JMK: When couples create a registry, this makes it much easier for guests to know exactly what they want, but there are some other great ideas if you know the couple would enjoy them. You can treat them to a couples massage or nice dinner on their honeymoon. We had two guests give us a certificate for a wine and cheese pairing for six people in our apartment. We had a blast and got to share it with friends.

tFS: Any tips when it comes to managing a guest list? Is inviting a single without a plus-one a faux pas?

JMK: I think a lot of those etiquette rules have shifted in the modern wedding world. A couple must do what they feel comfortable with and can afford, but many only invite that single person with a plus-one if they know that guest won’t know anyone else or will feel awkward. Any true friend should be able to understand what a couple is going through when they make these decisions and weddings can be great places for new romance to be discovered amongst the single people there!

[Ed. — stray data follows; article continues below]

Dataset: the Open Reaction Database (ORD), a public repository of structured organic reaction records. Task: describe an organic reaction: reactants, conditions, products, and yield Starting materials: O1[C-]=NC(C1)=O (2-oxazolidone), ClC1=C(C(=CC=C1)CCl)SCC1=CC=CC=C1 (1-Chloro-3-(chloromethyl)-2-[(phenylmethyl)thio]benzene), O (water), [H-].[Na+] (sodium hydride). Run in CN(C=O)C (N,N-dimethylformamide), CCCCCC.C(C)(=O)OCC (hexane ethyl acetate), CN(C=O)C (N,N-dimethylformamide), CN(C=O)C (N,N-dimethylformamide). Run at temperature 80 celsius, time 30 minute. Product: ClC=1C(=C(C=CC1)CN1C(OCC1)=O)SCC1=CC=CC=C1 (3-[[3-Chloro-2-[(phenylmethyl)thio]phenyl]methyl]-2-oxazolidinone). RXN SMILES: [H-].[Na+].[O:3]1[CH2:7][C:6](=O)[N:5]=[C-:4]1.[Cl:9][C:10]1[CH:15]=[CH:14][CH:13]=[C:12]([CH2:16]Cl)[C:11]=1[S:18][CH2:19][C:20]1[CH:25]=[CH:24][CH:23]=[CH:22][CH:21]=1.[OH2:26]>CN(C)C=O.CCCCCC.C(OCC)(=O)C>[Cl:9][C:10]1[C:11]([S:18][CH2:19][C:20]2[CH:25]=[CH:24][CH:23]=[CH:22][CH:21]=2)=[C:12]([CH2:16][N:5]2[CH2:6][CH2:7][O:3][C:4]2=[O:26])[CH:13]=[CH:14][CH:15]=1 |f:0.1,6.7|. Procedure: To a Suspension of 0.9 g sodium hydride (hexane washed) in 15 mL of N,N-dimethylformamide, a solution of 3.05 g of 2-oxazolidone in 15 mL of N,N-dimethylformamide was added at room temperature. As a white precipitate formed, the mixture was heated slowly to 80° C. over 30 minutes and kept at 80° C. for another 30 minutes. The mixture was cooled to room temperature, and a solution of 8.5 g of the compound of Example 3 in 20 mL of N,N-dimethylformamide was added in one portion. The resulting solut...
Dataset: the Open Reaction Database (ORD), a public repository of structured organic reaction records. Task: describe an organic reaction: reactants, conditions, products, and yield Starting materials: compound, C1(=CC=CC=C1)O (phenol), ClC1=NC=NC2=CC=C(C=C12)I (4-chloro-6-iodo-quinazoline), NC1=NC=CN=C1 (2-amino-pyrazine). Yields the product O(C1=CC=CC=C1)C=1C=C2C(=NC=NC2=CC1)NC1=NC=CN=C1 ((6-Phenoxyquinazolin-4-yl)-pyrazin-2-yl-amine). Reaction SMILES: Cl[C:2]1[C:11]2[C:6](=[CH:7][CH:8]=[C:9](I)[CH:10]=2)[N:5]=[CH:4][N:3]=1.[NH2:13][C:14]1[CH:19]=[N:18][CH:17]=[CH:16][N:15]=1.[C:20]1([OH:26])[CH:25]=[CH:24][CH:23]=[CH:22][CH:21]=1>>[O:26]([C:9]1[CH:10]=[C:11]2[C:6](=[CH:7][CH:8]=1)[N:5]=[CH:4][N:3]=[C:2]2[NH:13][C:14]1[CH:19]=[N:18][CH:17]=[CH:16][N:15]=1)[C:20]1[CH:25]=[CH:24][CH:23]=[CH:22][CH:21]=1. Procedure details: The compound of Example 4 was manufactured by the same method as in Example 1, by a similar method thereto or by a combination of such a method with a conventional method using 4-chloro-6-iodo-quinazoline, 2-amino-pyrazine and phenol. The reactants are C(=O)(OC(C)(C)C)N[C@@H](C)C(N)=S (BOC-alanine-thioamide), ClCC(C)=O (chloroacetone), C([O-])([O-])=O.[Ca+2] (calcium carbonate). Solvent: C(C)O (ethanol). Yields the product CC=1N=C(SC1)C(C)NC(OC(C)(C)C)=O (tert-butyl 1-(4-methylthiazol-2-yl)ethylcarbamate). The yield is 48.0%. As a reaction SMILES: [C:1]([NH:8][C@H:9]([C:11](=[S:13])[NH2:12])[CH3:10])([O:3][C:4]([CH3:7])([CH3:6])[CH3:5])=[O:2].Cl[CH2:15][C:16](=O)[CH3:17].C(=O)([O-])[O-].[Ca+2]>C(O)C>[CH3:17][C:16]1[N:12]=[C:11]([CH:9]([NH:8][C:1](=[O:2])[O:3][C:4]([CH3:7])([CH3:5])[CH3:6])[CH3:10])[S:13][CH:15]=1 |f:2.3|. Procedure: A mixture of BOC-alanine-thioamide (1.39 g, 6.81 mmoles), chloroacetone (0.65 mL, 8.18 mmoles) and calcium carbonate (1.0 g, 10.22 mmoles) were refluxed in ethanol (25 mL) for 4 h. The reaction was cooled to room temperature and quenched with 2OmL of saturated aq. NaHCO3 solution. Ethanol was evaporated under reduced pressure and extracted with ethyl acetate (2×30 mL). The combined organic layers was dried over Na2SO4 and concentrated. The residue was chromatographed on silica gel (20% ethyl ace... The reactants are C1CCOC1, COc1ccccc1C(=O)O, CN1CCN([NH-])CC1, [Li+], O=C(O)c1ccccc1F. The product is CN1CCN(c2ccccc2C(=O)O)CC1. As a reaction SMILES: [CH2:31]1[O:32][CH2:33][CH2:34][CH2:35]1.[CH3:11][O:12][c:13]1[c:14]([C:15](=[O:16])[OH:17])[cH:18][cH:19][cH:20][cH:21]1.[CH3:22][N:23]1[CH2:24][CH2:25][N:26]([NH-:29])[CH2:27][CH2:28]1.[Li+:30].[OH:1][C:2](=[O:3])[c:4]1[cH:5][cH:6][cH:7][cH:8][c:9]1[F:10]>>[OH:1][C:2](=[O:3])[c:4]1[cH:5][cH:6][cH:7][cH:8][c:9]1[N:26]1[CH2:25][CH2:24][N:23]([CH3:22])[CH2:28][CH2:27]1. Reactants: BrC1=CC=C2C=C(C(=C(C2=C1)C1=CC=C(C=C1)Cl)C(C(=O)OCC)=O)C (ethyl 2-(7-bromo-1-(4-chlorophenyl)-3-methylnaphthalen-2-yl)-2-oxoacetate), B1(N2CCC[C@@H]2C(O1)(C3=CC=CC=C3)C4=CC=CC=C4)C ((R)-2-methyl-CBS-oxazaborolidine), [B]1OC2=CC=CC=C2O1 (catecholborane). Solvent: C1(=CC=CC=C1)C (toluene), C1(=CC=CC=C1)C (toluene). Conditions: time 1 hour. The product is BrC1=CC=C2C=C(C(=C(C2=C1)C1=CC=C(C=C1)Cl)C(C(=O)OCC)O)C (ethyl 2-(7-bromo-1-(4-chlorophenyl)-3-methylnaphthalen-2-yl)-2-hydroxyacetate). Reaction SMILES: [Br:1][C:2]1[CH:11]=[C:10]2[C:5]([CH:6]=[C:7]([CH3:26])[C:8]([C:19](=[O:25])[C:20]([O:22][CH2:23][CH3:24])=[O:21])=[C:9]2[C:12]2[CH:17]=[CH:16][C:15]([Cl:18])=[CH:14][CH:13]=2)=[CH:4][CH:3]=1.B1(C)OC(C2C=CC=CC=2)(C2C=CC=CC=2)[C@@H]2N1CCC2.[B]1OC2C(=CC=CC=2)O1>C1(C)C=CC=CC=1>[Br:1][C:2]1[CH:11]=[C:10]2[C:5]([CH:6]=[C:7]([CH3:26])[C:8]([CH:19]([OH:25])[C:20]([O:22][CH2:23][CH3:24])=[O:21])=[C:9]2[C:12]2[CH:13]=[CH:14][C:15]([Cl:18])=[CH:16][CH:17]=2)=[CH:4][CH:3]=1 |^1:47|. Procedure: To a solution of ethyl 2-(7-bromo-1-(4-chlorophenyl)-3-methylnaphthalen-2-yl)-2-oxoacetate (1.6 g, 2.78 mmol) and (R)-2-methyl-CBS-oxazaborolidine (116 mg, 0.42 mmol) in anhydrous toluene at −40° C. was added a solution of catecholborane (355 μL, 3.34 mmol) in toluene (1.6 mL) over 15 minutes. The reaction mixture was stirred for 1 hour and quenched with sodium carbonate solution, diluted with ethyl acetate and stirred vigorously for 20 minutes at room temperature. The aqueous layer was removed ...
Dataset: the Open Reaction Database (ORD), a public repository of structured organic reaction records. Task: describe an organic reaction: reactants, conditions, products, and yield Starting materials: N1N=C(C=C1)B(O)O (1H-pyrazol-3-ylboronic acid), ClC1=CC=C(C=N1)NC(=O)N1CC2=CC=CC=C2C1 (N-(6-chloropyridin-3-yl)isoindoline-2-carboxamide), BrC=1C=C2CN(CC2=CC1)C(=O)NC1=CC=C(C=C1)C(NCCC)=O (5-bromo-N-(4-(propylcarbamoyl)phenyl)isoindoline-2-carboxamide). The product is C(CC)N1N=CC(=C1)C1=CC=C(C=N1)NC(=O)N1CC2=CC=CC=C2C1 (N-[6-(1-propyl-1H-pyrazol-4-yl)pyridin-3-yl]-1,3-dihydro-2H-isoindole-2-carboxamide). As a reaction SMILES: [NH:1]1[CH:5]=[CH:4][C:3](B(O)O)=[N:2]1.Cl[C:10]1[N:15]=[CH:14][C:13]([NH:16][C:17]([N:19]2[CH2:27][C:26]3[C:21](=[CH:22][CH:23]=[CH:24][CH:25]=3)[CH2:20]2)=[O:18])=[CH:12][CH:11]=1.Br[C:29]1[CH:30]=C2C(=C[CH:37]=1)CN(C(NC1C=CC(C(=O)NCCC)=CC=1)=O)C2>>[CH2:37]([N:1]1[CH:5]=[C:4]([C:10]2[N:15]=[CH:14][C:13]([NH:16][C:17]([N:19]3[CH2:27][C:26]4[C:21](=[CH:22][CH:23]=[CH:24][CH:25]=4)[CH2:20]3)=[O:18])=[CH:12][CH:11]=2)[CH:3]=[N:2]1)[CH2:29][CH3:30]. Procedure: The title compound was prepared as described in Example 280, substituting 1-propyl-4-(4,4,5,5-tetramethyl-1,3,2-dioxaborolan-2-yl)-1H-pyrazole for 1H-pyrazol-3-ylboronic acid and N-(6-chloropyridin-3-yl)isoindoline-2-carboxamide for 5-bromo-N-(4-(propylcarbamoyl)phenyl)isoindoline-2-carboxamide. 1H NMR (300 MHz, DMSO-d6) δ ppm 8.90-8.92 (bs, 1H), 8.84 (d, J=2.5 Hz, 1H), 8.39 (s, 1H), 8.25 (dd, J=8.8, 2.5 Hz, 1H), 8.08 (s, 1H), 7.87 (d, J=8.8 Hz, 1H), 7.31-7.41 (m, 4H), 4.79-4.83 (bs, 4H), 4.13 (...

tFS: Thoughts on themed weddings? Any way for them not to be cheesy?

JMK: It depends on the couple. I did a recent gay wedding that had The Great Gatsby as the theme and I heard repeatedly as guests arrived, "This is so them!" Weddings should be as personal as possible in telling the story of a couple and if that means having a theme then so be it. But nothing should ever upstage the couple and the love they want to declare in front of friends and family.

tFS: Things can always go wrong — any advice for staying calm?